Why is every ex-sportsman now referred to as a “legend?”

Over the last few years I have noticed that virtually every ex-sportsman (and woman) when being introduced on TV or radio is described as a “legend”I have heard reserve team footballers and those who made scant few appearances for the first team as “footballing legend”, well excuse me I think not.

Even the newspapers have jumped on the bandwagon. A recent article criticising the “standard of football” in the American soccer league referred to ex Liverpool player Stevie Nicol (now coaching in America) as a “Liverpool legend”

I think this started with the dire Talkradio station who, because they could not get top players onto programmes were reduced to interviewing players from lower leagues and in an attempt to “big them up” started referring to them a “legends”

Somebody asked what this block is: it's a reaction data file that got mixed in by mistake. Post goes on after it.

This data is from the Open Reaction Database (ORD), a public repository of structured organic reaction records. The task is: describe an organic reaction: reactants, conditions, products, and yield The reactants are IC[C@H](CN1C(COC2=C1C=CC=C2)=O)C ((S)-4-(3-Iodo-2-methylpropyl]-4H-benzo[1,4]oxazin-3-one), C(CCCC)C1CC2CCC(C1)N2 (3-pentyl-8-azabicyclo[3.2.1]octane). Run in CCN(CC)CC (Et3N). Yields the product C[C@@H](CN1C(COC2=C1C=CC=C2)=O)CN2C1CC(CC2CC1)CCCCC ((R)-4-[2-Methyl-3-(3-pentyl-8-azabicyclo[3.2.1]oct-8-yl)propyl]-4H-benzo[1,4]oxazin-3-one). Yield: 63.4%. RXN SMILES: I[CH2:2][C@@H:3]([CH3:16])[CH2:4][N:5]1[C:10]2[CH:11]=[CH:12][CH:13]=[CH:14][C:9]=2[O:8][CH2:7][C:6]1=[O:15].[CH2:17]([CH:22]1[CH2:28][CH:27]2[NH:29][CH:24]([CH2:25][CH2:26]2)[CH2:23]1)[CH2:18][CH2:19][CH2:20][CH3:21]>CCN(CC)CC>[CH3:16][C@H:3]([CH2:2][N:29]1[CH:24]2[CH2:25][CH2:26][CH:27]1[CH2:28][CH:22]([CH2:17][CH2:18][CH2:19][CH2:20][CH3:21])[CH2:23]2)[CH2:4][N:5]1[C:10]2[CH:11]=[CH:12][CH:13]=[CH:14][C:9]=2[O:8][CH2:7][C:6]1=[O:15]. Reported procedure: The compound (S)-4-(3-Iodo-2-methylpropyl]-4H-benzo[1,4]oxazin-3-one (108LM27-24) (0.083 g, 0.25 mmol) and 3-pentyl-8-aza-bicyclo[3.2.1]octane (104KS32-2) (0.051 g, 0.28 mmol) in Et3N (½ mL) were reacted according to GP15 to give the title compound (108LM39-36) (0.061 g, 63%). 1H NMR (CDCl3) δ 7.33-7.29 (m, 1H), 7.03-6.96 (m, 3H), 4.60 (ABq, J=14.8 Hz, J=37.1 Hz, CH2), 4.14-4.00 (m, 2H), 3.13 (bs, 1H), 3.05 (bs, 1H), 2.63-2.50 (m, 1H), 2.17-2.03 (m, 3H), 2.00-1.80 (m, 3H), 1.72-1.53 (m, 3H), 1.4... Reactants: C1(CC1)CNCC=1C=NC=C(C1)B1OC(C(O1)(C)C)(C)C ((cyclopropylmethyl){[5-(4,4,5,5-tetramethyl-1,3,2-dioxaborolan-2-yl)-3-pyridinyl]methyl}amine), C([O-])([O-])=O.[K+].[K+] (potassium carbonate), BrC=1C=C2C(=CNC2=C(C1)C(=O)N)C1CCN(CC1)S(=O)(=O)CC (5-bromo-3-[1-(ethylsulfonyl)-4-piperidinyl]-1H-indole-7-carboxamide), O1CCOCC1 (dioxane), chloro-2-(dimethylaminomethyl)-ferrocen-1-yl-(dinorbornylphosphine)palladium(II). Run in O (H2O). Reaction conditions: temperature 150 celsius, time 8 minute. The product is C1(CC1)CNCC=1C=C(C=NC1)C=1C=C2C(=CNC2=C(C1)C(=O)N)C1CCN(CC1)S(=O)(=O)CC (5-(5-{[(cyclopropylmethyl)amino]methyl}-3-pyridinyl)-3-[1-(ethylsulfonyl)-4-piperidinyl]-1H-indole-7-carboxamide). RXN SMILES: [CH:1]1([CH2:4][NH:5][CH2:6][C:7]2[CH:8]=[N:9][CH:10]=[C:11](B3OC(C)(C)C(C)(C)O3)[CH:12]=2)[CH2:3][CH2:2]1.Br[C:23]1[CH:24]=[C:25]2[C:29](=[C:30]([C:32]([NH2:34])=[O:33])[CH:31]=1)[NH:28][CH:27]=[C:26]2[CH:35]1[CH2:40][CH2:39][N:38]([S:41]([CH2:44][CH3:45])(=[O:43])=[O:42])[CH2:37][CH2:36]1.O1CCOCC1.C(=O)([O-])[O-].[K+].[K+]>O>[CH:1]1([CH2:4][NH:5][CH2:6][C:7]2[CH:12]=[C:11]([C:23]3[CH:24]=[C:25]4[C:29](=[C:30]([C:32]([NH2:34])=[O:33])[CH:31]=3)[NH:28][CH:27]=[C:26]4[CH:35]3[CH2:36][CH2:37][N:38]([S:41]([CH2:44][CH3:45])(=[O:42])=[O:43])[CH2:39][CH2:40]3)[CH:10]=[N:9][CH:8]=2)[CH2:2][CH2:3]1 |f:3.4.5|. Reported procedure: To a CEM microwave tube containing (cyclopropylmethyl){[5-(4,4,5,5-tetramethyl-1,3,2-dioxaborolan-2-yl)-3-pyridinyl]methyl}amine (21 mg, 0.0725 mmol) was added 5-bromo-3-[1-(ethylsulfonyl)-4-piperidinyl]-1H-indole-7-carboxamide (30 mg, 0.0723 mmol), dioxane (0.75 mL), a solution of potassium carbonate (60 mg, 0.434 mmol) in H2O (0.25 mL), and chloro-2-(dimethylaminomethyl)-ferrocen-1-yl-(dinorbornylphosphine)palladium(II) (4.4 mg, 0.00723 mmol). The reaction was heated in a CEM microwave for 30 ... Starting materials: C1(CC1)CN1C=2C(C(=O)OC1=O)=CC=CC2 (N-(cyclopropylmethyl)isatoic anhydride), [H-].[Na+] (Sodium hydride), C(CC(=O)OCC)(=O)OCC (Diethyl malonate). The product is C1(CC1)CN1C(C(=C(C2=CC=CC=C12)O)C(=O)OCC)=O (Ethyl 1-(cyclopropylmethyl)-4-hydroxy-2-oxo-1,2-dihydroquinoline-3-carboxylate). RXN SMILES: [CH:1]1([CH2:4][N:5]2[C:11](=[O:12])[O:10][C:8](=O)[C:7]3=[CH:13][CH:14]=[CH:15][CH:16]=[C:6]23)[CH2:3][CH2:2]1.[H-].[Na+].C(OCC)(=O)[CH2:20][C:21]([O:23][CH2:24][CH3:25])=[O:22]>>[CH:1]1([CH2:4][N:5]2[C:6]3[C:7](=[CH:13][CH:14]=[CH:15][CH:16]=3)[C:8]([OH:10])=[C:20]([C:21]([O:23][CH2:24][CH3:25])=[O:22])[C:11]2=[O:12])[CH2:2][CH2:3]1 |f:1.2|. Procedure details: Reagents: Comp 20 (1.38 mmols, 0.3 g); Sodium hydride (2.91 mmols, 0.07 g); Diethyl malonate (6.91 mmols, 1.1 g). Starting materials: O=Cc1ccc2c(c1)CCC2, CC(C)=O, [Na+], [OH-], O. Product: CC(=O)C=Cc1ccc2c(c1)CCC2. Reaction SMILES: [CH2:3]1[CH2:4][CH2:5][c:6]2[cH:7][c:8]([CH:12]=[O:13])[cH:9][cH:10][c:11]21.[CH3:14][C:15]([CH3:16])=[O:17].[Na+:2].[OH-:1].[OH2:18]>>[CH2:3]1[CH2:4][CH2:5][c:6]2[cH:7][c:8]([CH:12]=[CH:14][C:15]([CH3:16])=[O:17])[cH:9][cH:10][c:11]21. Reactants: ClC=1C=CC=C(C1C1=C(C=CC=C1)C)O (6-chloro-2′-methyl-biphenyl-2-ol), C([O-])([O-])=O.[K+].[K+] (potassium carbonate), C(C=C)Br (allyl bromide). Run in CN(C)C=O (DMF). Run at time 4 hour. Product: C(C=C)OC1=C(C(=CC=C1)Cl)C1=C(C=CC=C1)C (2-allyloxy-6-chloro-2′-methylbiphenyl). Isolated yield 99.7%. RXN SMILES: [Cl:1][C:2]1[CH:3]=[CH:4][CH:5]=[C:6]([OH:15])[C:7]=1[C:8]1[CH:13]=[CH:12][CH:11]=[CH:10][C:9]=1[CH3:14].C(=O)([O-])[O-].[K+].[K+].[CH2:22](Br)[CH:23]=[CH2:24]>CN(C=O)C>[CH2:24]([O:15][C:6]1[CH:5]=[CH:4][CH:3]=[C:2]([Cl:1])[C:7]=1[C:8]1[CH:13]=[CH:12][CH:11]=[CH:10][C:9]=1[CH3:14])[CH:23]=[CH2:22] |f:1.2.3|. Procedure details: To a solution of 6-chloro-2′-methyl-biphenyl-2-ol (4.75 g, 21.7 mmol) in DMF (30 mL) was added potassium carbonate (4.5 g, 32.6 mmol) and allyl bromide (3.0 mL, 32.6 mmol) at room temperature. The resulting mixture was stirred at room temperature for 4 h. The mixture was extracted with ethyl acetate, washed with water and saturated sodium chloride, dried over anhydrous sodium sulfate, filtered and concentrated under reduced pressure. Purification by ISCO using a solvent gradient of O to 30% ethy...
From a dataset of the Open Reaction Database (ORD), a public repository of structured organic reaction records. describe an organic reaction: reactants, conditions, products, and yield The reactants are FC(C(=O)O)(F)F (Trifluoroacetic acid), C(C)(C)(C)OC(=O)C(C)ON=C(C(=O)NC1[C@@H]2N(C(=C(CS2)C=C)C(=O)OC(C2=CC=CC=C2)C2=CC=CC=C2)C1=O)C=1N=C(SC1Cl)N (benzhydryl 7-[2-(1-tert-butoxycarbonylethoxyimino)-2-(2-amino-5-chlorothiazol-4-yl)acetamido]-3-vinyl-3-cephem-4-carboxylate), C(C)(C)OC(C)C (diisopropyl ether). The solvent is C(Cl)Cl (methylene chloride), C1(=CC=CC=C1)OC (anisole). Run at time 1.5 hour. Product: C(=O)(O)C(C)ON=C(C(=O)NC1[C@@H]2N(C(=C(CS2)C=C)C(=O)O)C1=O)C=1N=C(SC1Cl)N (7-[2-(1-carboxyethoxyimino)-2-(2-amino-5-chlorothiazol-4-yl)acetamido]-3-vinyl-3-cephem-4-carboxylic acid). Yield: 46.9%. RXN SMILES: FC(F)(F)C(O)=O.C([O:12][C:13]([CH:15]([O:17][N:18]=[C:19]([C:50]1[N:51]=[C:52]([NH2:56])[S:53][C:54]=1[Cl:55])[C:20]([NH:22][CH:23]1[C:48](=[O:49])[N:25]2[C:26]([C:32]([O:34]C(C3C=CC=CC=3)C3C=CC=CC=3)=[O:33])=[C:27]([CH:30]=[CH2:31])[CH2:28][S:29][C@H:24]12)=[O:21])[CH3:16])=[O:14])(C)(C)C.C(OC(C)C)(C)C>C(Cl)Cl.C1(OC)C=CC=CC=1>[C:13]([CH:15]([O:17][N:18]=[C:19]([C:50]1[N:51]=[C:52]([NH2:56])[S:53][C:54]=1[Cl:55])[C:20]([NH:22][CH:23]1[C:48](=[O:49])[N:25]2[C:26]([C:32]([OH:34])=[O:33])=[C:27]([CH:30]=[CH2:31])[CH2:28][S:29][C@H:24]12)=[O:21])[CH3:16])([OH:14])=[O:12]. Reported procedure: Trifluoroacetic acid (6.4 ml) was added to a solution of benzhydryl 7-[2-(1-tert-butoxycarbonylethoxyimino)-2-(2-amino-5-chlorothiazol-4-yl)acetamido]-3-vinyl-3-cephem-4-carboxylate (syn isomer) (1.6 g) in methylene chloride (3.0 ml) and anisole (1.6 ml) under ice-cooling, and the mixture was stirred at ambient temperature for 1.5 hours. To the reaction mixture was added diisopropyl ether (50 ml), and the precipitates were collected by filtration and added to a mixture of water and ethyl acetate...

It was not long before the BBC and ITV sports programmes jumped on the bandwagon and now everyone is a “legend”

Out of curiosity I though I would look at the definition of the word legend and this is what I came up with”- “a nonhistorical or unverifiable story handed down by tradition from earlier times and popularly accepted as historical.”

I leave you to draw your own conclusion.

From a personal point of view there are very few who would qualify as a “legend” or as I would prefer to call them “innovators” and here is my list for what it is worth:-

Edson Arantes do Nascimento (better known as Pele)

Alfredo di Stefano

Johan Cruyff

Ferenc Puskas

George Best

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The whole of the 1970 Brazilian world cup winning team (the greatest team to grace a football field)

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The whole of the 1960 Real Madrid European cup winning team (they took football to a level that was unequalled)

 

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